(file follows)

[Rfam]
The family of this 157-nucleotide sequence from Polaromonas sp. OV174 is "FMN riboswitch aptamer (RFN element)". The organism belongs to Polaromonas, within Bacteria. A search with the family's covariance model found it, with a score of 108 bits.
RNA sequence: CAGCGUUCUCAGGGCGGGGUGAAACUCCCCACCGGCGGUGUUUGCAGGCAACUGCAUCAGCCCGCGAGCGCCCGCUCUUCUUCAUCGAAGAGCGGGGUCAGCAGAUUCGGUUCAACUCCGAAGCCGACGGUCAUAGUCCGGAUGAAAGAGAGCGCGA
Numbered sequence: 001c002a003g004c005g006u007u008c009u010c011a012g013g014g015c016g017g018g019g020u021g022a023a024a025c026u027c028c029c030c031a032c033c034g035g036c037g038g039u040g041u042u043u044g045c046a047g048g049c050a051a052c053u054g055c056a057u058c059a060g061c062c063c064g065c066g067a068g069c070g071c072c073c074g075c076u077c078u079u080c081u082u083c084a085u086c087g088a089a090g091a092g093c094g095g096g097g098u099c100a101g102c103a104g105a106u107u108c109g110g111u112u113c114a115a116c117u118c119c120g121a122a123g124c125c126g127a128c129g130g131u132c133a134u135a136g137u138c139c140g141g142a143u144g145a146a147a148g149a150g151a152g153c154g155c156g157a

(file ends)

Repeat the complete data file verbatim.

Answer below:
[Rfam]
The family of this 157-nucleotide sequence from Polaromonas sp. OV174 is "FMN riboswitch aptamer (RFN element)". The organism belongs to Polaromonas, within Bacteria. A search with the family's covariance model found it, with a score of 108 bits.
RNA sequence: CAGCGUUCUCAGGGCGGGGUGAAACUCCCCACCGGCGGUGUUUGCAGGCAACUGCAUCAGCCCGCGAGCGCCCGCUCUUCUUCAUCGAAGAGCGGGGUCAGCAGAUUCGGUUCAACUCCGAAGCCGACGGUCAUAGUCCGGAUGAAAGAGAGCGCGA
Numbered sequence: 001c002a003g004c005g006u007u008c009u010c011a012g013g014g015c016g017g018g019g020u021g022a023a024a025c026u027c028c029c030c031a032c033c034g035g036c037g038g039u040g041u042u043u044g045c046a047g048g049c050a051a052c053u054g055c056a057u058c059a060g061c062c063c064g065c066g067a068g069c070g071c072c073c074g075c076u077c078u079u080c081u082u083c084a085u086c087g088a089a090g091a092g093c094g095g096g097g098u099c100a101g102c103a104g105a106u107u108c109g110g111u112u113c114a115a116c117u118c119c120g121a122a123g124c125c126g127a128c129g130g131u132c133a134u135a136g137u138c139c140g141g142a143u144g145a146a147a148g149a150g151a152g153c154g155c156g157a